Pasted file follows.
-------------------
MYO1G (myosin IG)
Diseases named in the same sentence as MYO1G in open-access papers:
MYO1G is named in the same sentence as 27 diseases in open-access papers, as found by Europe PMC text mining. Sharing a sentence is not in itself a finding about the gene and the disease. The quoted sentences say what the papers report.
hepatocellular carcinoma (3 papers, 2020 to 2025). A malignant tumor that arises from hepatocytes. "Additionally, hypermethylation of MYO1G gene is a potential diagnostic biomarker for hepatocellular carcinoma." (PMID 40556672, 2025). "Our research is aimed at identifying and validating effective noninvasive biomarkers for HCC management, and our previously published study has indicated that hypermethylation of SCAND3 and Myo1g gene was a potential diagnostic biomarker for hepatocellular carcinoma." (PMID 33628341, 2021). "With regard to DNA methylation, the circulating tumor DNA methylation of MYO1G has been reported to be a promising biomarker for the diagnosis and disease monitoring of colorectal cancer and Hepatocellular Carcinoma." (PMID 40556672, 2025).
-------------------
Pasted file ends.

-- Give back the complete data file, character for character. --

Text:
MYO1G (myosin IG)
Diseases named in the same sentence as MYO1G in open-access papers:
MYO1G is named in the same sentence as 27 diseases in open-access papers, as found by Europe PMC text mining. Sharing a sentence is not in itself a finding about the gene and the disease. The quoted sentences say what the papers report.
hepatocellular carcinoma (3 papers, 2020 to 2025). A malignant tumor that arises from hepatocytes. "Additionally, hypermethylation of MYO1G gene is a potential diagnostic biomarker for hepatocellular carcinoma." (PMID 40556672, 2025). "Our research is aimed at identifying and validating effective noninvasive biomarkers for HCC management, and our previously published study has indicated that hypermethylation of SCAND3 and Myo1g gene was a potential diagnostic biomarker for hepatocellular carcinoma." (PMID 33628341, 2021). "With regard to DNA methylation, the circulating tumor DNA methylation of MYO1G has been reported to be a promising biomarker for the diagnosis and disease monitoring of colorectal cancer and Hepatocellular Carcinoma." (PMID 40556672, 2025).